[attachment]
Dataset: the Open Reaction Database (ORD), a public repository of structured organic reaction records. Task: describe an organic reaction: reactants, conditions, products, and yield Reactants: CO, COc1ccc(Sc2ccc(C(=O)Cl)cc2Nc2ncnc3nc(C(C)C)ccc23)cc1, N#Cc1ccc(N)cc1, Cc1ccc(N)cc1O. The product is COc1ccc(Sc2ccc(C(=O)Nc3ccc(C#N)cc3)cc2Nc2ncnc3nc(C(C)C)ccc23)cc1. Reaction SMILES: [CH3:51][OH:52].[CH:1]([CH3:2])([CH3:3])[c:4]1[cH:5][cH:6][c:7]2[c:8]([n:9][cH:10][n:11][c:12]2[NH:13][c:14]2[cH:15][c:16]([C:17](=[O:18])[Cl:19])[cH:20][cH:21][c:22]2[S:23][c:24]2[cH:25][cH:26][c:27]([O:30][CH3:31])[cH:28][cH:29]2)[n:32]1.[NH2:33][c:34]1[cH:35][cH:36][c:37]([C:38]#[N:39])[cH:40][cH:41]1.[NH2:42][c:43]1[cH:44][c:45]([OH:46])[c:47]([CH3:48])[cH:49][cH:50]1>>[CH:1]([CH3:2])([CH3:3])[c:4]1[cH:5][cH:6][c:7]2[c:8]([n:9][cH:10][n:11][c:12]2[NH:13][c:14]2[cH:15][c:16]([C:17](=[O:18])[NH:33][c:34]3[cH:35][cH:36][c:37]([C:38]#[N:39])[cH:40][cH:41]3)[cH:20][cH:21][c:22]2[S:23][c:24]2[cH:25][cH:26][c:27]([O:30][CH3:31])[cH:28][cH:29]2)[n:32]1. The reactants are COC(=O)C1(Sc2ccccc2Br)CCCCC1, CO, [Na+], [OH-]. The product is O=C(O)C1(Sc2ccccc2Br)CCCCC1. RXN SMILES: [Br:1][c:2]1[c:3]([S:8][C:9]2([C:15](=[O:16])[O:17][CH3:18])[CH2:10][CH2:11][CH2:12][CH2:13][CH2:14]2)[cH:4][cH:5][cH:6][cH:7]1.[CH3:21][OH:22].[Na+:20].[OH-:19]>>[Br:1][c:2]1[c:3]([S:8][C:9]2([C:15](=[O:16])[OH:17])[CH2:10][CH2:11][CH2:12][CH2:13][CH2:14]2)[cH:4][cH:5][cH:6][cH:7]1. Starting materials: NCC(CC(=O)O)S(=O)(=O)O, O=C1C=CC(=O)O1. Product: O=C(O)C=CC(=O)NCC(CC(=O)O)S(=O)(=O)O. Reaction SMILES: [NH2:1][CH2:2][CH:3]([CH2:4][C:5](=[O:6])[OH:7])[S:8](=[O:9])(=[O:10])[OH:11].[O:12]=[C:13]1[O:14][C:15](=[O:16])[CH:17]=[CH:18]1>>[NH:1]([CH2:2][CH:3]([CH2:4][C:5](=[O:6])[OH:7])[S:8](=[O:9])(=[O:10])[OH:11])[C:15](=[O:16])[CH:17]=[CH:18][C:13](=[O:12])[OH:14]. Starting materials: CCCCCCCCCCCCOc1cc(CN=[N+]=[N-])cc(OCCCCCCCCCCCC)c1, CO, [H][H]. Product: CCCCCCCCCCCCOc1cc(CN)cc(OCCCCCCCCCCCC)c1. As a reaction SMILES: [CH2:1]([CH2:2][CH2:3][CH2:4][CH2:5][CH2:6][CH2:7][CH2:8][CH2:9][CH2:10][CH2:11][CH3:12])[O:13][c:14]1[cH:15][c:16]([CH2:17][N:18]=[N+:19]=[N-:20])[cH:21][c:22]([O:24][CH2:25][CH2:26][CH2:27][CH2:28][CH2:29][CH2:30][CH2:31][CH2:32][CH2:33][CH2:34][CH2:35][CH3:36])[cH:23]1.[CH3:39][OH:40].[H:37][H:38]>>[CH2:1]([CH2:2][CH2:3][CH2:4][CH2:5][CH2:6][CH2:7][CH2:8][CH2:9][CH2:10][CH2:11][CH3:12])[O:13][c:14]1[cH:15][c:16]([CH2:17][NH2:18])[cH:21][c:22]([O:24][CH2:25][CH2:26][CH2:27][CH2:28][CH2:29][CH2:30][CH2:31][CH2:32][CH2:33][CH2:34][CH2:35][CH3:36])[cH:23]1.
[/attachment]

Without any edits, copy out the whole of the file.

Dataset: the Open Reaction Database (ORD), a public repository of structured organic reaction records. Task: describe an organic reaction: reactants, conditions, products, and yield Reactants: CO, COc1ccc(Sc2ccc(C(=O)Cl)cc2Nc2ncnc3nc(C(C)C)ccc23)cc1, N#Cc1ccc(N)cc1, Cc1ccc(N)cc1O. The product is COc1ccc(Sc2ccc(C(=O)Nc3ccc(C#N)cc3)cc2Nc2ncnc3nc(C(C)C)ccc23)cc1. Reaction SMILES: [CH3:51][OH:52].[CH:1]([CH3:2])([CH3:3])[c:4]1[cH:5][cH:6][c:7]2[c:8]([n:9][cH:10][n:11][c:12]2[NH:13][c:14]2[cH:15][c:16]([C:17](=[O:18])[Cl:19])[cH:20][cH:21][c:22]2[S:23][c:24]2[cH:25][cH:26][c:27]([O:30][CH3:31])[cH:28][cH:29]2)[n:32]1.[NH2:33][c:34]1[cH:35][cH:36][c:37]([C:38]#[N:39])[cH:40][cH:41]1.[NH2:42][c:43]1[cH:44][c:45]([OH:46])[c:47]([CH3:48])[cH:49][cH:50]1>>[CH:1]([CH3:2])([CH3:3])[c:4]1[cH:5][cH:6][c:7]2[c:8]([n:9][cH:10][n:11][c:12]2[NH:13][c:14]2[cH:15][c:16]([C:17](=[O:18])[NH:33][c:34]3[cH:35][cH:36][c:37]([C:38]#[N:39])[cH:40][cH:41]3)[cH:20][cH:21][c:22]2[S:23][c:24]2[cH:25][cH:26][c:27]([O:30][CH3:31])[cH:28][cH:29]2)[n:32]1. The reactants are COC(=O)C1(Sc2ccccc2Br)CCCCC1, CO, [Na+], [OH-]. The product is O=C(O)C1(Sc2ccccc2Br)CCCCC1. RXN SMILES: [Br:1][c:2]1[c:3]([S:8][C:9]2([C:15](=[O:16])[O:17][CH3:18])[CH2:10][CH2:11][CH2:12][CH2:13][CH2:14]2)[cH:4][cH:5][cH:6][cH:7]1.[CH3:21][OH:22].[Na+:20].[OH-:19]>>[Br:1][c:2]1[c:3]([S:8][C:9]2([C:15](=[O:16])[OH:17])[CH2:10][CH2:11][CH2:12][CH2:13][CH2:14]2)[cH:4][cH:5][cH:6][cH:7]1. Starting materials: NCC(CC(=O)O)S(=O)(=O)O, O=C1C=CC(=O)O1. Product: O=C(O)C=CC(=O)NCC(CC(=O)O)S(=O)(=O)O. Reaction SMILES: [NH2:1][CH2:2][CH:3]([CH2:4][C:5](=[O:6])[OH:7])[S:8](=[O:9])(=[O:10])[OH:11].[O:12]=[C:13]1[O:14][C:15](=[O:16])[CH:17]=[CH:18]1>>[NH:1]([CH2:2][CH:3]([CH2:4][C:5](=[O:6])[OH:7])[S:8](=[O:9])(=[O:10])[OH:11])[C:15](=[O:16])[CH:17]=[CH:18][C:13](=[O:12])[OH:14]. Starting materials: CCCCCCCCCCCCOc1cc(CN=[N+]=[N-])cc(OCCCCCCCCCCCC)c1, CO, [H][H]. Product: CCCCCCCCCCCCOc1cc(CN)cc(OCCCCCCCCCCCC)c1. As a reaction SMILES: [CH2:1]([CH2:2][CH2:3][CH2:4][CH2:5][CH2:6][CH2:7][CH2:8][CH2:9][CH2:10][CH2:11][CH3:12])[O:13][c:14]1[cH:15][c:16]([CH2:17][N:18]=[N+:19]=[N-:20])[cH:21][c:22]([O:24][CH2:25][CH2:26][CH2:27][CH2:28][CH2:29][CH2:30][CH2:31][CH2:32][CH2:33][CH2:34][CH2:35][CH3:36])[cH:23]1.[CH3:39][OH:40].[H:37][H:38]>>[CH2:1]([CH2:2][CH2:3][CH2:4][CH2:5][CH2:6][CH2:7][CH2:8][CH2:9][CH2:10][CH2:11][CH3:12])[O:13][c:14]1[cH:15][c:16]([CH2:17][NH2:18])[cH:21][c:22]([O:24][CH2:25][CH2:26][CH2:27][CH2:28][CH2:29][CH2:30][CH2:31][CH2:32][CH2:33][CH2:34][CH2:35][CH3:36])[cH:23]1.